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DePaul Art Museum to showcase Latinx, BIPOC surrealist women artists

Exhibitions ‘A Natural Turn’ and ‘Solo(s)’ open Sept. 8

A figure in a suit covered in leaf print kneels in front of a window with leaves behind it.
Joiri Minaya’s “Container #7” from 2020 is part of “A Natural Turn.” (Courtesy of the artist)
CHICAGO — This fall DePaul Art Museum will present exhibitions featuring surrealist artists who explore themes of finding freedom in oppressive contexts. “A Natural Turn: María Berrío, Joiri Minaya, Rosana Paulino, and Kelly Sinnapah Mary” will occupy the entire first floor of the museum, located on DePaul University’s Lincoln Park Campus. The second floor will feature the first solo exhibition for Chicago artist Krista Franklin in “Solo(s).” Ionit Behar curated both exhibitions, which open Sept. 8, 2022, and run through Feb. 19, 2023.

“The exhibitions are about self-love,” said Behar, associate curator of DePaul Art Museum. “The artists provide an opportunity for imagination to take place, to find the beautiful while also remaining frank and unafraid of the real.”

Collage and watercolor
María Berrío’s work is part of “A Natural Turn” this fall at DePaul Art Museum. “In a Time of Drought” from 2016 is collage with Japanese paper and watercolor paint on canvas. (Courtesy of the artist, Carla Shen and Chris Schott, and Victoria Miro)
Surrealists redefining womanhood
A Natural Turn” is a group exhibition with the works of four artists living in the Americas: María Berrío (Colombian, b. 1982), Joiri Minaya (Dominican-American, b. 1990), Rosana Paulino (Brazilian, b. 1967), and Kelly Sinnapah Mary (Indo-Guadeloupean, b. 1981). This exhibition will be the first time any of these artists will show their work in a Chicago museum. It is part of the museum’s ongoing Latinx Initiative, which fosters representation and participation in museum exhibitions, collections and public programs.

The works on display — paintings, works on paper, videos, photographs and installations — depict fantastical creatures and otherworldly female characters. Using patterned Japanese paper and paint, Berrío makes intricate collages that invariably speak to female strength and the “outsider.” Minaya’s multi-disciplinary work challenges the Western caricatures of tropicality and “tropical” people. Paulino reinscribes the Black female body into the layers of Brazil’s historical narrative, complicating engrained ideas of national identity. Sinnapah Mary’s paintings and sculptures depict diasporic myths with a fairytale-like quality of magical enchantment and cruel brutality.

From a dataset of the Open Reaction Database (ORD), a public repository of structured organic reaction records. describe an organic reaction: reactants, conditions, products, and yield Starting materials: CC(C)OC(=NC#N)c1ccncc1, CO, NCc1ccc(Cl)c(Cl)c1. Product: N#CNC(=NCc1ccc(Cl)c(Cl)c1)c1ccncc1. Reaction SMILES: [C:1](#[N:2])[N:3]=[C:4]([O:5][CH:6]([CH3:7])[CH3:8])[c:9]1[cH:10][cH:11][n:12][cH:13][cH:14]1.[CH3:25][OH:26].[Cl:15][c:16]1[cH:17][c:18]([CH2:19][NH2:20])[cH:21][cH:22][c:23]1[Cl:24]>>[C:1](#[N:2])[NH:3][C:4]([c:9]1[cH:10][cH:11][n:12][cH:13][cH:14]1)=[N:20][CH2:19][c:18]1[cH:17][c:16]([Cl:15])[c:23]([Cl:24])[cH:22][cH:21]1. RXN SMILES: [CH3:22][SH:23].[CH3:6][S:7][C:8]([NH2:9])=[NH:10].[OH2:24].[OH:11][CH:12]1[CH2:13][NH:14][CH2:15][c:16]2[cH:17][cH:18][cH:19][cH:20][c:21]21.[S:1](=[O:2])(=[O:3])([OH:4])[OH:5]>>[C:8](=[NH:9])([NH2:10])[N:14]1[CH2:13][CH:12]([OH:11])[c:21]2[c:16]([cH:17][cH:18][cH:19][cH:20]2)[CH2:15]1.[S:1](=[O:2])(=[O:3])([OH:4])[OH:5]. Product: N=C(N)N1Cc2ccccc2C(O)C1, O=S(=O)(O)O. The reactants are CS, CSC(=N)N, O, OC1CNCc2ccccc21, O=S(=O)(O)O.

“Many have come to know surrealism through artworks by men from Western Europe, such as André Breton and Salvador Dalí,” Behar said. “And while these artists desired to revolutionize human experience, they often did so at the expense of women. In contrast, the artists in ‘A Natural Turn’ call into question Western and Eurocentric standards of beauty, femininity and womanhood. They present imaginary journeys through the metamorphoses of bodies and a redefinition of what it means to be human.”

Collage and watercolor
Krista Franklin’s “Out of Love But Maybe There’s Still Some Romance” from 2019 is a work of ink, watercolor, pencil, pen, and collage on handmade paper. (Photo: Latitude)
Chicago collage artist thrives on collaboration
Simultaneously, Chicago-based artist Krista Franklin (American, b. 1970) presents “Solo(s),” an exhibition that draws on the artist’s vast range of materials and references. Franklin’s work intersects poetry, popular culture and the dynamic histories of the African Diaspora.

A surrealist at heart, Franklin’s works on display will include books, poetry, collages, handmade paper, installations, murals, performances, sound works and sculptures. “The word ‘solo’ often refers to the performance of a single musician,” Behar said. “Here, it highlights the artist’s commitment to collaboration with fellow artists, writers and musicians.”

Franklin creates collages from the text and images of vintage magazines and other printed matter she collects. The museum created a fully illustrated exhibition catalogue for “Solo(s)” featuring documentation of the artist’s ongoing collage work, handmade paper, book and record covers, and installations alongside her poetry and other writings.

Public programs are set to be held in conjunction with both exhibitions. Franklin will perform with Ben LaMar Gay and have a public conversation about collaboration with artist Cauleen Smith. Behar will moderate a public conversation about making surrealist work today with Berrío, Minaya, Paulino and Sinnapah Mary. A Family Day program will include workshops, crafts and storytelling. A tarot reading program with adrienne marie brown is also in the works. Dates and details will be forthcoming on the museum’s website at

DePaul Art Museum is located at 935 W. Fullerton Ave. on DePaul University’s Lincoln Park Campus. The museum is open 11 a.m. to 7 p.m. Wednesday and Thursday and 11 a.m. to 5 p.m. Friday, Saturday and Sunday. The museum is closed Monday and Tuesday. Admission is free for everyone. Additional information is online or by calling 773-325-7506.


Ionit Behar

Media contact:
Kristin Claes Mathews